Oxford MP refuses to back gay marriage

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Nicola Blackwood, MP for Oxford West and Abingdon, abstained as the motion on same-sex marriage was passed through the Commons on Tuesday, despite significant student pressure encouraging her to register her approval.

In a letter sent to constituents on the night of the vote, Conservative Nicola Blackwood, whose constituency encompasses 14 Oxford colleges and private halls, explained that worries that churches refusing to hold same-sex marriages could face litigation prevented her from voting in favour.

Blackwood also cited the depth of feeling surrounding the issue of marriage as reason for her not voting. She said: “I do not oppose the principle of equal marriage in secular institutions. However, I am concerned that there are still unresolved issues associated with the proposals regarding the protection of religious freedom. In addition, a number of flaws in the consultation process have also become apparent. Given this situation I felt I had no option other than to abstain.”

Blackwood had raised hopes that she might vote in favour of the bill after declaring that she “has no principled objection to equal marriage in secular marriage” in response to a letter was sent to her before the start of Hilary, signed by 38 JCR and MCR presidents.

Whilst celebrating the step for equality the bill’s passage embodied, some students were angered by Blackwood’s abstention. Matthew Robinson, LGBTQ rep for Somerville, commented: “Suggesting that her stance on this issue reflected the general view of her constituency was frankly misguided, with nearly every college around Oxford presenting petitions with hundreds of signatures in favour of same sex marriage.

“This is not an issue which merely homosexual citizens believe in, it is one that all citizens believe in who support equality, and in deciding to abstain from the vote in favour of this issue, she clearly went against the views of the majority.”

Queen’s JCR President Jane Cahill drew a more positive message, saying: “I think it’s a big win – the campaign from students in Oxford, some more co-ordinated, some just sending very personal emails from their bedrooms, got one opposing MP – in fact quite a vocal opponent – to abstain, and one ambivalent MP – worried about social conservatives – to vote in favour. You don’t get a better advert for effective student activism than that.”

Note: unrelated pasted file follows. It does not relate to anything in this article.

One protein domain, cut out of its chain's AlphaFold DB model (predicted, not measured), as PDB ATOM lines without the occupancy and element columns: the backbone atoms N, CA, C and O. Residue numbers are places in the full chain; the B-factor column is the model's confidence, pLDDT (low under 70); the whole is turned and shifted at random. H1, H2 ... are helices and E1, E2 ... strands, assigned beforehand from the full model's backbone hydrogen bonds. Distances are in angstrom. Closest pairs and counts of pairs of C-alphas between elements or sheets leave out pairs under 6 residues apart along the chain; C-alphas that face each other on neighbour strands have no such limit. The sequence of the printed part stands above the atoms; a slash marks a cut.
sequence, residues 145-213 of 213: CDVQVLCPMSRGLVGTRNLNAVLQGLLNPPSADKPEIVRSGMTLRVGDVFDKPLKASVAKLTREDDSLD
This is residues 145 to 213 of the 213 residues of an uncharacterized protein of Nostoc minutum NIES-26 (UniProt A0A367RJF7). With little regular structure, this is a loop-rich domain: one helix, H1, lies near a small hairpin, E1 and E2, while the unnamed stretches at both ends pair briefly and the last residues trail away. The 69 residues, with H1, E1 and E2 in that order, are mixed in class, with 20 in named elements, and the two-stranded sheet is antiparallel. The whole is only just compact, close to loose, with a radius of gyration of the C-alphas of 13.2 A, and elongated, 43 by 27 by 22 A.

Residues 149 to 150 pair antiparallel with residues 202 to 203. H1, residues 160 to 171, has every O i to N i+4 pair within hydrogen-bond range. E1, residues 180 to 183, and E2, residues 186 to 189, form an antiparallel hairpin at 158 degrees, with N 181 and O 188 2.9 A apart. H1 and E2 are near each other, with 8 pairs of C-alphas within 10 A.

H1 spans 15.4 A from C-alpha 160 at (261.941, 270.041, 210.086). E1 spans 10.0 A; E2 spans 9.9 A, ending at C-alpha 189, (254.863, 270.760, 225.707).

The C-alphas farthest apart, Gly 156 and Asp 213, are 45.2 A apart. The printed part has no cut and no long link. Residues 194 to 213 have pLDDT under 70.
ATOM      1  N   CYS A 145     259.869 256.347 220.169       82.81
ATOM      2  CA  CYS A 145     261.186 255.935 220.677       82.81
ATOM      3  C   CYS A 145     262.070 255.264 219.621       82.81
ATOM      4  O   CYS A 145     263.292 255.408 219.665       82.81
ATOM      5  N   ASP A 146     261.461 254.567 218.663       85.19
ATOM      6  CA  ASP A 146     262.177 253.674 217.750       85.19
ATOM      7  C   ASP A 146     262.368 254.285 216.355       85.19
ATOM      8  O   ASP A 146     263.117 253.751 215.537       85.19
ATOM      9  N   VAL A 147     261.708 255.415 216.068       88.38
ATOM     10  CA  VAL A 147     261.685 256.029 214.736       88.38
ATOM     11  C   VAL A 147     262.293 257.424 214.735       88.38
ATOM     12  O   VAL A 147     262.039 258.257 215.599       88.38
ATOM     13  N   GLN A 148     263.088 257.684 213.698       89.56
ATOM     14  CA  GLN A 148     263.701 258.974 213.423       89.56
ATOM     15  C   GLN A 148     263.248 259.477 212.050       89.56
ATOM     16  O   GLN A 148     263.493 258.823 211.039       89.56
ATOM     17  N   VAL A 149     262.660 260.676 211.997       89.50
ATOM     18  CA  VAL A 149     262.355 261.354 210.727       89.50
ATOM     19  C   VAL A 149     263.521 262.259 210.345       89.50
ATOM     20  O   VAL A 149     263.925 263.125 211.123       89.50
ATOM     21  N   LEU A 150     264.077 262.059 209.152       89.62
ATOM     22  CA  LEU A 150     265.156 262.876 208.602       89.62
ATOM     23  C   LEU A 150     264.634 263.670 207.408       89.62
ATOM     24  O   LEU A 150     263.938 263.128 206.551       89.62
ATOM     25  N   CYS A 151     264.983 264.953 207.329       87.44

Cahill’s comment refers to Andrew Smith, the Labour MP for Oxford East, who voted in favour, despite initial ambivalence over the issue. In response to a letter sent to him by Merton College’s JCR over the winter vac, which was then resent by other colleges, Smith said that whilst he believed “that in all but name Britain already has gay marriage through civil partnership, which confers the same rights and responsibilities”, he didn’t have “any strong case for denying the opportunity to call this a marriage”, but raised concerns by claiming that: “I cannot of course guarantee that my judgement of what is right will correspond with your own.”

However, after Queen’s JCR passed unanimously passed a motion on Sunday night mandating their LGBTQ rep to put further pressure on Smith to vote ‘yes’, the Labour MP replied: “I have thought, and am continuing to reflect, carefully on the points raised, but intend to vote for the Second Reading, which is on the overall principle of the Bill.  I will do so with some reservations on detailed aspects of the Bill:  Marriage is a very important social institution, and it is right to proceed carefully.”

Smith was praised by those who had lobbied him to support the bill. Matthew Wigens, LGBTQ rep for St Catz, said: “It is a tribute to our Parliament that the bill passed with overwhelming support in Commons today and I am proud that our local MP for Oxford East was part of that triumph. This represents a socially progressive Britain that we should all be proud of.”

Daniel Bregman, Merton’s LGBTQ representative, stated: “It’s an awesome step forward in LGBTQ equality, and I hope some day it’s as mystifying to people how only opposite-sex couples could have married as it is to us that once mixed-race couples couldn’t.”

Andrew Smith was unavailable for comment.